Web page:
Dental utilization by low-income mothers.
OBJECTIVE: This study examines the influence of predisposing, enabling, and need variables on whether low-income mothers sought dental care during the past year. This report is a substudy of mothers and children on their self-reported health status, utilization, access, and satisfaction with health care in general.
METHODS: A convenience sample of 502 mothers and youngest child younger than 6 years old was administered a face-to-face questionnaire in four Ohio counties. Information was collected at county human services offices and WIC clinics between November 1995 and July 1996. Using whether or not the mother sought dental care as the dependent variable, logistic regression models were created for the variables within the predisposing, enabling, and need characteristics separately and together.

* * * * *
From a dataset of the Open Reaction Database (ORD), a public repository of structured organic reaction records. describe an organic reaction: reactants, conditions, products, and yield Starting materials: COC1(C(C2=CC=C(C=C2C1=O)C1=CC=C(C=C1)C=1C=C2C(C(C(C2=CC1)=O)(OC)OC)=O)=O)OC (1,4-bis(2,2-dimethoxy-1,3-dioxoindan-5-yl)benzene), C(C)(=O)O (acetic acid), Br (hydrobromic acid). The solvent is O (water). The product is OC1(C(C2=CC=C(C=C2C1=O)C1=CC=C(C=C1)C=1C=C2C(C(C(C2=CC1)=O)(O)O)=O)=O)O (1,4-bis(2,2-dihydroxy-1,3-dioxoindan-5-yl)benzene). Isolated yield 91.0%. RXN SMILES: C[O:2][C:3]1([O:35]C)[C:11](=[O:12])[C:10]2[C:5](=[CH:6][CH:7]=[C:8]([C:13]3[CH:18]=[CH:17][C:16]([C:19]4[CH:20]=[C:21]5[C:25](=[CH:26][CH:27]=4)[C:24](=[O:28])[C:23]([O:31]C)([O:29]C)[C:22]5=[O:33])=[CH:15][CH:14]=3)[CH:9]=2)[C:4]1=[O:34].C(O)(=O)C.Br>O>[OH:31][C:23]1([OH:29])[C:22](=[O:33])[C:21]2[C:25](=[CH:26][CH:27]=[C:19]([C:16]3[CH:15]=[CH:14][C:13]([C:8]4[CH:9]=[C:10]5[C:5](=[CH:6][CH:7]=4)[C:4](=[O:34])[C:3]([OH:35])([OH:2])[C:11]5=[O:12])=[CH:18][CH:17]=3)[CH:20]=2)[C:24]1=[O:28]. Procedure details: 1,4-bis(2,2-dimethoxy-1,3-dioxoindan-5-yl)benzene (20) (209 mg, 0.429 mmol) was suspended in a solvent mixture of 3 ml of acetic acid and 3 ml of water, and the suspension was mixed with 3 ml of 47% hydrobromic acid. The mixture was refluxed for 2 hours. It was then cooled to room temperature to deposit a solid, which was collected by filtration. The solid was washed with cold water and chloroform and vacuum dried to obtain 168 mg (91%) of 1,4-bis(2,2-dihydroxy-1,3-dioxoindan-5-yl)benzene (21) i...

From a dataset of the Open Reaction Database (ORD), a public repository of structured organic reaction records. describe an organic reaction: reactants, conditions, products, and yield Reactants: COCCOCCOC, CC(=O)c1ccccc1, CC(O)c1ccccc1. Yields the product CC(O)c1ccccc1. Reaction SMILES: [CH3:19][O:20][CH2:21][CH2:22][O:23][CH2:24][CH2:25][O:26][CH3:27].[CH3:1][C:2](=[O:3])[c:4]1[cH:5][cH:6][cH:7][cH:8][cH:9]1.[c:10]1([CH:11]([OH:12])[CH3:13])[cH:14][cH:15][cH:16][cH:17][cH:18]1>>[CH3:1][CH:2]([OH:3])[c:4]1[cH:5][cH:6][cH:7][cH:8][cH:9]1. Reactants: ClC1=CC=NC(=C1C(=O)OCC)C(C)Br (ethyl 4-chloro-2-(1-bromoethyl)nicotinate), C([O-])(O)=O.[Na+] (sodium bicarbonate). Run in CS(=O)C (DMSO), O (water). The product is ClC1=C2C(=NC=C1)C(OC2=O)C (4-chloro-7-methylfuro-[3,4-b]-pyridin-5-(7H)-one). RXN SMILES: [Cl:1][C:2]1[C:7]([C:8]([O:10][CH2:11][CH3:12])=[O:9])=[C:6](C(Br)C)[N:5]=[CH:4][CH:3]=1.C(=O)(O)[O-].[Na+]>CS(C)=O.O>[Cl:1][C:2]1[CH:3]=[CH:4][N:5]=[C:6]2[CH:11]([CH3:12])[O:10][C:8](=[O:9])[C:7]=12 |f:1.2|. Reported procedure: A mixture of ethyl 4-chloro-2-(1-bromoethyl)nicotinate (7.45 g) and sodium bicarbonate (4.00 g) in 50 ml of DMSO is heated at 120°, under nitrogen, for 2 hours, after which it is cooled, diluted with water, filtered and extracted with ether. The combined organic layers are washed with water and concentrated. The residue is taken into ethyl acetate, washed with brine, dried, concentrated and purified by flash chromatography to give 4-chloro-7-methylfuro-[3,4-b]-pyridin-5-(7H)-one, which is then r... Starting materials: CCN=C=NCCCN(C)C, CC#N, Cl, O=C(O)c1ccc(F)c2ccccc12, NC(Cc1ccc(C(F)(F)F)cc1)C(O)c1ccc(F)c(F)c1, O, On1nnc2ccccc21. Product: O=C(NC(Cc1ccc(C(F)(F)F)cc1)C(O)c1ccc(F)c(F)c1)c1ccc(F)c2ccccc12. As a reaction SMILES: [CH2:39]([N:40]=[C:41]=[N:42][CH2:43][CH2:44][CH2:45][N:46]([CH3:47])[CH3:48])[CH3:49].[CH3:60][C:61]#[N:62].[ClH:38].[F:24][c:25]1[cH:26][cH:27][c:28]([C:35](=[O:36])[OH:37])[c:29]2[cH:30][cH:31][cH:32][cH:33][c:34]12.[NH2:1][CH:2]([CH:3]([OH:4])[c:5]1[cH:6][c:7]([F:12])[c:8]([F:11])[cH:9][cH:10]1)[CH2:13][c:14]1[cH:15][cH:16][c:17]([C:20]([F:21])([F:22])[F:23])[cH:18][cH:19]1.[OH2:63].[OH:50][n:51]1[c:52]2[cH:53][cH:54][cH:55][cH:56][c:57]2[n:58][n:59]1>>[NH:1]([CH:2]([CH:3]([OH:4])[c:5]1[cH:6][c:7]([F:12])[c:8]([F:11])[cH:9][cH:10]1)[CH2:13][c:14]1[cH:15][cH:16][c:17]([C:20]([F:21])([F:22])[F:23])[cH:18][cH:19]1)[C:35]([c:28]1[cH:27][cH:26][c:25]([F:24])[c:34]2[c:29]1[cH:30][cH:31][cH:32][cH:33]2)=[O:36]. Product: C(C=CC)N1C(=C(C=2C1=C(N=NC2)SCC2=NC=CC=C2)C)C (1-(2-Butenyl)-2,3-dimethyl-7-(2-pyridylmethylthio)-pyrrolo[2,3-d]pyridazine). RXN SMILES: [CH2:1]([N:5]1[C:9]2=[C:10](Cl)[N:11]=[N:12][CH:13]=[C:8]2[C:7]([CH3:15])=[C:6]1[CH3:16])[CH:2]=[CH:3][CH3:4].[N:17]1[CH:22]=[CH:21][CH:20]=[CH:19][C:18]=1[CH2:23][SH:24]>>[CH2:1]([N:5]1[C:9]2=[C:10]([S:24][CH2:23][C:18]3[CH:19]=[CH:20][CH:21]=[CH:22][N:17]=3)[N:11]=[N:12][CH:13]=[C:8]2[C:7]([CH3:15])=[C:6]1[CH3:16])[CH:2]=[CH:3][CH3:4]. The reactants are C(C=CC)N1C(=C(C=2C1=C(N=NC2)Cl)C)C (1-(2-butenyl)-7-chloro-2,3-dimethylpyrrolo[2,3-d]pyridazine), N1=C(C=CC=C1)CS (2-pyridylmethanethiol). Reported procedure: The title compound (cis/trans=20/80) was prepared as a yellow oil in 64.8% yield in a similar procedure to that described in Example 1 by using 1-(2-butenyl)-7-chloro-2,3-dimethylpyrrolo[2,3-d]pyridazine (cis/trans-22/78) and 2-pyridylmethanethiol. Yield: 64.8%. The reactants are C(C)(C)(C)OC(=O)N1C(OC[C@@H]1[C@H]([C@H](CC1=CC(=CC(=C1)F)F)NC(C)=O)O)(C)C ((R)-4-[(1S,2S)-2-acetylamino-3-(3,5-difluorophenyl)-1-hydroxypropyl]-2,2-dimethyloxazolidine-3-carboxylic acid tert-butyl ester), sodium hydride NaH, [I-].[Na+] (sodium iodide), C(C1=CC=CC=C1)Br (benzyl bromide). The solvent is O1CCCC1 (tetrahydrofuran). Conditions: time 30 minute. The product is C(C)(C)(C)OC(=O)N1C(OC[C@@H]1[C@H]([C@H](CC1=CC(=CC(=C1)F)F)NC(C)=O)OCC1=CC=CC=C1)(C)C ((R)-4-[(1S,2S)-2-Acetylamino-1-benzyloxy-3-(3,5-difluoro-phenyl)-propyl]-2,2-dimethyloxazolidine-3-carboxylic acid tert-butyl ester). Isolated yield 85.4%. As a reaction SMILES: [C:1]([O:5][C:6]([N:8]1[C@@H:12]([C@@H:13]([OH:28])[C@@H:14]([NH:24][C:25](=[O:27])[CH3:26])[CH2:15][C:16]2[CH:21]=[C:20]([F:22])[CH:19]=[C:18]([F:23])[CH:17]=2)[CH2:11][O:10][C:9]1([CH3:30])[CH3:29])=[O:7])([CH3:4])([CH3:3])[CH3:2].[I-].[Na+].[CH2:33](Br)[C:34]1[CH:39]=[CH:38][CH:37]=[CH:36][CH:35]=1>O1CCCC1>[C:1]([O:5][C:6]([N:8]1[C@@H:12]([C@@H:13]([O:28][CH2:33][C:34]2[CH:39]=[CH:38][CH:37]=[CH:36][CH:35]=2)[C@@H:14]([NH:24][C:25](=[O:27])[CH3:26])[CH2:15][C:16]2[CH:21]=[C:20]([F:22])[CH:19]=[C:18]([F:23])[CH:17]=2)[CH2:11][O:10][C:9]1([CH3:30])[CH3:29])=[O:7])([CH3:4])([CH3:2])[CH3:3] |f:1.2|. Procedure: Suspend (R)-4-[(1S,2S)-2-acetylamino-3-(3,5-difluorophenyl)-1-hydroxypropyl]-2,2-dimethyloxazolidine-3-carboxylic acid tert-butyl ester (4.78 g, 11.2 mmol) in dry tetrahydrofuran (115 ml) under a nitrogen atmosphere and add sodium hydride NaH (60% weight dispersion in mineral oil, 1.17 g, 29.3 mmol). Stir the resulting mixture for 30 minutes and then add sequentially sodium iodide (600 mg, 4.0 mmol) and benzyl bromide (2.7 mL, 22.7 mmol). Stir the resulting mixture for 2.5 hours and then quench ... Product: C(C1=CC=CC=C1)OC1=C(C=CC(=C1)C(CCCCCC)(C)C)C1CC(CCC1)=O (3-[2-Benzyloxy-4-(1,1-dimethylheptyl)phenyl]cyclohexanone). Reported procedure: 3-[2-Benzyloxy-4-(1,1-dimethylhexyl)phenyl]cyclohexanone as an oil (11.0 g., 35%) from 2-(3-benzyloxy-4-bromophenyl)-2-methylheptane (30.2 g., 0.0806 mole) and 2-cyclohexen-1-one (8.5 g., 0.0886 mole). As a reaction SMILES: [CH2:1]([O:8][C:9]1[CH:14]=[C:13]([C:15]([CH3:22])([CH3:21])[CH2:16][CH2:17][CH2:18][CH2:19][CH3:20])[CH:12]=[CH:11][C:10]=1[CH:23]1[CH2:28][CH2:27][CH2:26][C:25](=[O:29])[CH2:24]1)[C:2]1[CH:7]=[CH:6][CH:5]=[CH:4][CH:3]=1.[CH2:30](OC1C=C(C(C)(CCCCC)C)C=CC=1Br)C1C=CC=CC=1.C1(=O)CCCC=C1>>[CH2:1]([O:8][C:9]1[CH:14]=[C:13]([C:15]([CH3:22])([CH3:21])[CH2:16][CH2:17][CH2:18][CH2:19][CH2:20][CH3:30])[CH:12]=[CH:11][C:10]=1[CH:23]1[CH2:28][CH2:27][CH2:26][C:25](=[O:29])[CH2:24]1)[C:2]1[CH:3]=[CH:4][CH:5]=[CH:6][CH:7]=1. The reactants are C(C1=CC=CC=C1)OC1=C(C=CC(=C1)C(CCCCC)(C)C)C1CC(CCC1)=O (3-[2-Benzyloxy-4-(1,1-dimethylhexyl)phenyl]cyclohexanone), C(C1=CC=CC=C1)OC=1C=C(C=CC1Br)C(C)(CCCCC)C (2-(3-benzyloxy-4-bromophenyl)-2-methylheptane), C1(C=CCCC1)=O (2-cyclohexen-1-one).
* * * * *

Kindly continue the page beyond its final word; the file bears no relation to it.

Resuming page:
RESULTS: Fewer than one-half of the mothers sought dental care during the past year. Variables associated with the predisposing characteristic explained little about who sought care. Those mothers who have Medicaid coverage are 2.7 times more likely to have a dental visit than those without insurance. Moreover, those mothers who perceive any dental need are several times less likely to have received dental care than those who have no perceived need.
CONCLUSIONS: Even among a somewhat homogeneous population of low-income women, source of payment for dental services and perceived need for dental care are discriminating variables in determining who seeks dental care.